Instructional Approaches: Gross Anatomy Instruction and Outcomes of Knowledge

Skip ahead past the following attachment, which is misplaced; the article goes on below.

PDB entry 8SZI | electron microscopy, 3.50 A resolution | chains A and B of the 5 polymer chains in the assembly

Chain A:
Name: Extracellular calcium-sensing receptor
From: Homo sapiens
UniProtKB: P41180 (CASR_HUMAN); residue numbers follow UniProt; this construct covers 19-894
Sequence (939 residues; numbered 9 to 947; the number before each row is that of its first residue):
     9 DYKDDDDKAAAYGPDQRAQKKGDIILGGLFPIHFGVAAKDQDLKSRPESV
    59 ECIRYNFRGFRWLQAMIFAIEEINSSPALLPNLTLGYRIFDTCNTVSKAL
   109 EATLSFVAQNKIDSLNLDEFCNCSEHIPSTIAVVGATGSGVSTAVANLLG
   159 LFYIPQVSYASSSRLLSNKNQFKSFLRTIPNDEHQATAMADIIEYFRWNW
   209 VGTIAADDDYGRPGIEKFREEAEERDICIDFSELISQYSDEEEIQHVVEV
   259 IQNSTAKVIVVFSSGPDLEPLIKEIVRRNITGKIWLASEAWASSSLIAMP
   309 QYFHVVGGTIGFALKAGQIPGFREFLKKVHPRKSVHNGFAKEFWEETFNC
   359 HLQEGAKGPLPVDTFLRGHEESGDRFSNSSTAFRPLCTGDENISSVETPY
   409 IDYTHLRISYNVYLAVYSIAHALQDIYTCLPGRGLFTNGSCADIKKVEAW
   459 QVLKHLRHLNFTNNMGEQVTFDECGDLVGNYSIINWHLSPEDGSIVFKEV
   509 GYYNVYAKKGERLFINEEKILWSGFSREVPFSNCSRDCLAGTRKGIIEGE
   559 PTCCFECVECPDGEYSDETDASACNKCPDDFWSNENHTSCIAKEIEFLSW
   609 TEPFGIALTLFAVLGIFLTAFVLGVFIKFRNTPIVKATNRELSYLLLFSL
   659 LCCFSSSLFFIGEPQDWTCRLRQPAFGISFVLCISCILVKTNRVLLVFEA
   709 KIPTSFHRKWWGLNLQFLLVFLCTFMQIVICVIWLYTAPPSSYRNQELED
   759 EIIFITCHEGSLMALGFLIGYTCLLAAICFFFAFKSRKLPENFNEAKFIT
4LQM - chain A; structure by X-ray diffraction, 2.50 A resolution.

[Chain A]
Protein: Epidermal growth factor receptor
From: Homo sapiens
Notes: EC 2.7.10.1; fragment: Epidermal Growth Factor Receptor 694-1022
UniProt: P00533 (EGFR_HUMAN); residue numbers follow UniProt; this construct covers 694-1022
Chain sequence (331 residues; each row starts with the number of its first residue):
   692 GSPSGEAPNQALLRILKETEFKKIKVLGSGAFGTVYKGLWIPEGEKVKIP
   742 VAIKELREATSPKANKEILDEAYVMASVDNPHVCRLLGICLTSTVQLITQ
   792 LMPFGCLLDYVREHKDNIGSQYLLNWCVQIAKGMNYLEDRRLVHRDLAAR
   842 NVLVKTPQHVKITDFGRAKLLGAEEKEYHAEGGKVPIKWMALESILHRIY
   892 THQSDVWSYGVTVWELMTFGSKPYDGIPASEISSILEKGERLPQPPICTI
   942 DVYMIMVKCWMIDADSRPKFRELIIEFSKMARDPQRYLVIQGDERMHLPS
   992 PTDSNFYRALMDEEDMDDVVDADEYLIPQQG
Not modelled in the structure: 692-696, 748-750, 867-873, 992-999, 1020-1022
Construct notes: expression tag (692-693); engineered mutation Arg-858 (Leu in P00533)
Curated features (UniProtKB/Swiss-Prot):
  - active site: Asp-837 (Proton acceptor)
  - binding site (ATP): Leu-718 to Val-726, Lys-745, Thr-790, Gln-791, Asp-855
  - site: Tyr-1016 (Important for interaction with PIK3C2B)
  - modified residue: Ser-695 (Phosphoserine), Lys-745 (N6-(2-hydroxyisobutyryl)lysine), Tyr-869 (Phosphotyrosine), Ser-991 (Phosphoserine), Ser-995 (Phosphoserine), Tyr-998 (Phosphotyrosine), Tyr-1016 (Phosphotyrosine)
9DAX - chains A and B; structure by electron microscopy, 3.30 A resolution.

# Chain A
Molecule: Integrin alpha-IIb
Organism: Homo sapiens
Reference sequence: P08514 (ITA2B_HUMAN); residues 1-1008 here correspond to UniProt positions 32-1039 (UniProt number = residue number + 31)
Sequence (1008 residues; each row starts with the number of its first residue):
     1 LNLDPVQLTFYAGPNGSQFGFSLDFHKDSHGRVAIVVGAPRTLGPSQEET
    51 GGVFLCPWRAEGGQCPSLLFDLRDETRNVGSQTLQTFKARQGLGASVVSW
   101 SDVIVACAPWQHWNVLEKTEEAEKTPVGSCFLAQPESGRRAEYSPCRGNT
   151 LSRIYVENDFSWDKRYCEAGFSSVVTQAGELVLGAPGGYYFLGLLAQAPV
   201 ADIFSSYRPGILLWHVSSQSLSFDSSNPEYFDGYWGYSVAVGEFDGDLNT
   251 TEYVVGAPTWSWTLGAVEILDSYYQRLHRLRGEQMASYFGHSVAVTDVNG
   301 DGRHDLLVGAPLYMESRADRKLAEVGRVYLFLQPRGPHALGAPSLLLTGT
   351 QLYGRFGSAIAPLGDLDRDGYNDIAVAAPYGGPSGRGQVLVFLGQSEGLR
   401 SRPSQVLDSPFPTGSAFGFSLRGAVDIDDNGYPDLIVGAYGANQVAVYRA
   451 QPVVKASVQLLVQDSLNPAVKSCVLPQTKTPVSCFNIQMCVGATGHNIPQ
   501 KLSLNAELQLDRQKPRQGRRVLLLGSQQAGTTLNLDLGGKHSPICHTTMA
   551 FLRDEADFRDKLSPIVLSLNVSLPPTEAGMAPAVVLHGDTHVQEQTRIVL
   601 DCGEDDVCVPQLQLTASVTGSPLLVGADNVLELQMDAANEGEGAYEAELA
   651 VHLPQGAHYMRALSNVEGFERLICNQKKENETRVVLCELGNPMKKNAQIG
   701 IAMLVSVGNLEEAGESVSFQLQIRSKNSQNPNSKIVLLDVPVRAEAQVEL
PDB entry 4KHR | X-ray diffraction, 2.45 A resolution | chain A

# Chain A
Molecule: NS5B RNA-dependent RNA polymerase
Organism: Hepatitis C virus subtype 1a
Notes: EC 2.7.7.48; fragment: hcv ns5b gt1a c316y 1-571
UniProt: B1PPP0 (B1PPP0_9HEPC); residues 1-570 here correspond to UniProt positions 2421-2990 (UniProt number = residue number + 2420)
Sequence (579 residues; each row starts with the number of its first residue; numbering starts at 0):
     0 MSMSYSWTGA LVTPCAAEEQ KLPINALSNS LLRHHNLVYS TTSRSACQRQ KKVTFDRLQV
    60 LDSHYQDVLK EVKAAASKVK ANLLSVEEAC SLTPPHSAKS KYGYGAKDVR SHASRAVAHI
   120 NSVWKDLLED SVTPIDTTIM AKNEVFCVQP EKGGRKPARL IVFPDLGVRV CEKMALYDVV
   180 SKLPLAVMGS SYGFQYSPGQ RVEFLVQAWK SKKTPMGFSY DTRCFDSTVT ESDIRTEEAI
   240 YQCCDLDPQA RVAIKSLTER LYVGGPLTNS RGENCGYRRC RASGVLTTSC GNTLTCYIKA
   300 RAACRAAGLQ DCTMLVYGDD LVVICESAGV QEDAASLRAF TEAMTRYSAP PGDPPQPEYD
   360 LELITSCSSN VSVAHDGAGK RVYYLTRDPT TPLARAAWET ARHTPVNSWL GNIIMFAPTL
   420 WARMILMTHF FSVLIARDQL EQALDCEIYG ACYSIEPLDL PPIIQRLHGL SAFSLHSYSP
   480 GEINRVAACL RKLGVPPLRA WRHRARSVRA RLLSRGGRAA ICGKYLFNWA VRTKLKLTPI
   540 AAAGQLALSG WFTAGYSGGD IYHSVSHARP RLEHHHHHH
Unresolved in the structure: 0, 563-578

Purpose/Hypothesis: The profession of physical therapy has undergone an evolution since its inception, growing from a technical training program to a doctoral program. Anatomy is considered a foundational science for the physical therapy profession and is an integral part of the human movement system. Despite a breadth of research, little consensus has been reached regarding the most efficient method of anatomy instruction in regards to student grades or anatomy knowledge of physical therapists. The objective of this study was to determine knowledge outcomes based on the anatomy instructional method provided in physical therapist educational programs. Specifically, the hypothesis investigated was that physical therapists who were provided anatomy lecture and laboratory educational exposure in physical therapy school would show a higher level of anatomy knowledge. Number of Subjects: 3,535 Materials and Methods: : The 3,535 participants, 65.7% female, 33.3% male, and 0.1% other, completed a questionnaire demonstrating their knowledge of anatomy topics in six (6) regional areas (subsets): 1) upper extremity; 2) lower extremity; 3) thorax and abdomen; 4) pelvis; 5) spine; and 6) head. For each regional area, participants provided the method of anatomy instruction they received in physical therapy school. Instructional methods included lecture combined with one of the following laboratory instructional methods: 1) dissection; 2) prosection; 3) plastination; 4) technology driven; 5) no laboratory; and 6) no lecture or laboratory instruction. Results: Instructional method used in physical therapy school showed significant differences in two regional anatomy subsets scores. 1) the dissection laboratory method (n= 2,879, M=2.52, SD= 1.05) exhibited higher means when compared to the prosection laboratory method (n= 440, M=2.40, SD=1.08) in the thoracic subset; 2) the dissection laboratory method (n= 2,288, M=2.41, SD= 1.22) exhibited higher means when compared to the no laboratory method (n= 199, M=2.00, SD=1.14) and when compared to the prosection laboratory method (n=769, M= 2.20, SD=1.23) in the head subset. Conclusions: Findings were consistent with the hypothesis that comprehensive exposure to the thoracic and head regional subsets lead to greater demonstration of anatomy knowledge. No significant knowledge differences were seen in the four other regions. The variance explained in anatomy knowledge based on instructional method was small, 0.4%, indicating other factors play a role in the anatomy knowledge of physical therapists. Clinical Relevance: This study investigated how anatomy education methods within physical therapist educational programs play a role in anatomy knowledge of physical therapists. In current physical therapist practice, there exist practitioners with varying clinical degrees, backgrounds of didactic curricula, continuing professional education experiences, and self-defined expertise. Despite these differences, this study provided evidence supporting the use of dissection laboratory instruction in the thoracic and head regions.